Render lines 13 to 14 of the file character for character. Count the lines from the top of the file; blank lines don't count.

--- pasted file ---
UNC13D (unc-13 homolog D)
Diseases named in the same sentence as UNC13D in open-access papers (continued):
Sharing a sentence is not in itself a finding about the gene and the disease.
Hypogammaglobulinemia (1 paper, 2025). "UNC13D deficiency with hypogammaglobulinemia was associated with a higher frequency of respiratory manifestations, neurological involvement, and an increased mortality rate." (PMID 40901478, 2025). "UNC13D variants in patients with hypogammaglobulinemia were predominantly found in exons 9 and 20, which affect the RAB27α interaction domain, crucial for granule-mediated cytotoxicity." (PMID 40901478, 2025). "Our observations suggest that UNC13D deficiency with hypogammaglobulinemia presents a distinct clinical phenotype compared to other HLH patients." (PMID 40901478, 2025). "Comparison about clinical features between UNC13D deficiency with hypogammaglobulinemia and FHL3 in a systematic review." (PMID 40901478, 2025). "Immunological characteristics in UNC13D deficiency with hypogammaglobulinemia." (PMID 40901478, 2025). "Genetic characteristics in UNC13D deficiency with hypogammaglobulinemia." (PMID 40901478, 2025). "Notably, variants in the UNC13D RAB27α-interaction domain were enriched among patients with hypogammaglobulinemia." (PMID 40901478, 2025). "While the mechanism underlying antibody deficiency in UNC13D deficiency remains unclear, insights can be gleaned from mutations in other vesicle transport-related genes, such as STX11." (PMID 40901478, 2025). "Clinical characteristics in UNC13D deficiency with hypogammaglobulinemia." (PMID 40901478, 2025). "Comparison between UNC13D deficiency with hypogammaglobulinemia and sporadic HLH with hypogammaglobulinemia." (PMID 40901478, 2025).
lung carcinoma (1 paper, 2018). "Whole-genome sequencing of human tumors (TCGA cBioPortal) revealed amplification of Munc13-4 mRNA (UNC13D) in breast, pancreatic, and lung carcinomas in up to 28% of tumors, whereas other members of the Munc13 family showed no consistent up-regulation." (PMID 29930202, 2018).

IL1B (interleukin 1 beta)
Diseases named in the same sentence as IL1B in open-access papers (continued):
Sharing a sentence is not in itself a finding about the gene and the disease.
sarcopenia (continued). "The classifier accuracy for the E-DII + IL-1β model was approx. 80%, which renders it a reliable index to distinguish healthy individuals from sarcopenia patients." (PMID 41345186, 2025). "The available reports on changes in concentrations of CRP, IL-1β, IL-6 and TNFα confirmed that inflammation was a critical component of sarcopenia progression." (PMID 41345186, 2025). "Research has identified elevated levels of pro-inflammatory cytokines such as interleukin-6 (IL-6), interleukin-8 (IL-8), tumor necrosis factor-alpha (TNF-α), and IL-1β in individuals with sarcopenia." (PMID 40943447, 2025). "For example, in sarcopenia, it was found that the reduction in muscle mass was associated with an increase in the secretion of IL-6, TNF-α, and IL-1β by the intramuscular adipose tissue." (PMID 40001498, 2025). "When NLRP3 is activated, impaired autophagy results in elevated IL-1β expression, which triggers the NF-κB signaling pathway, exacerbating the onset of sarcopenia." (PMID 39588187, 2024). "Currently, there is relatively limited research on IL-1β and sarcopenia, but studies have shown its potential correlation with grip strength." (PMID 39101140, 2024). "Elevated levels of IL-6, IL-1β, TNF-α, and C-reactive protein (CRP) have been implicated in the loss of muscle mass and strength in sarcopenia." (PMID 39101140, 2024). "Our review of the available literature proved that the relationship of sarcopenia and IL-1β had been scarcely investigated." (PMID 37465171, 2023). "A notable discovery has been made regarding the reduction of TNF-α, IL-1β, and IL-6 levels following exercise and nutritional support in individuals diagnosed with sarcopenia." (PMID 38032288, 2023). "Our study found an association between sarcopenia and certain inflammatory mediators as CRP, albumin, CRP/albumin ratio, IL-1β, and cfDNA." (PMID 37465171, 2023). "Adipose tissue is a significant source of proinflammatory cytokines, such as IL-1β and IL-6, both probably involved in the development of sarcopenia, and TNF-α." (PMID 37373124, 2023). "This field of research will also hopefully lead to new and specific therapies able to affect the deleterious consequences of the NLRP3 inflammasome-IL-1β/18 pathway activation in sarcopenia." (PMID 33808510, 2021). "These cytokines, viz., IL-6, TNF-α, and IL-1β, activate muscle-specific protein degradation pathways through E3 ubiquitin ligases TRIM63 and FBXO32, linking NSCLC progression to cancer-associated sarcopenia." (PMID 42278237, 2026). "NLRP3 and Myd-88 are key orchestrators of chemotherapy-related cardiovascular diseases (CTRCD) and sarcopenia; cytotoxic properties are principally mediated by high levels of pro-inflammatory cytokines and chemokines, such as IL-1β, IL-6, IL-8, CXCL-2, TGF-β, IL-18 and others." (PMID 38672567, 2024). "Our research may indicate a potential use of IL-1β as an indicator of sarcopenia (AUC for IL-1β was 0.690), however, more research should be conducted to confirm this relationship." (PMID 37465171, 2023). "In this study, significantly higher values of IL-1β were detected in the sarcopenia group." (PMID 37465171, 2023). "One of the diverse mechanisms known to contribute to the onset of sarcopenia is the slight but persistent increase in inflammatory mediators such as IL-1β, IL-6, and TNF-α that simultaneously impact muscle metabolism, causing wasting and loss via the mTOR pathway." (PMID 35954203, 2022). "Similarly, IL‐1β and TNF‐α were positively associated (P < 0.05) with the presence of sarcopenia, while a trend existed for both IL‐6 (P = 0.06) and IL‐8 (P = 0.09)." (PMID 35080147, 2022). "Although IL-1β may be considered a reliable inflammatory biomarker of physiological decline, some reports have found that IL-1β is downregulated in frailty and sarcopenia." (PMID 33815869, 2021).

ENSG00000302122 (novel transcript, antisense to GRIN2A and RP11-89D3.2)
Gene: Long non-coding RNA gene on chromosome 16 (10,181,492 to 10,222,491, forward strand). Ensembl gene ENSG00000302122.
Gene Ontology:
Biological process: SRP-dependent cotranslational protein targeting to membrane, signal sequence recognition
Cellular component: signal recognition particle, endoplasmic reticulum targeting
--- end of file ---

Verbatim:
Biological process: SRP-dependent cotranslational protein targeting to membrane, signal sequence recognition
Cellular component: signal recognition particle, endoplasmic reticulum targeting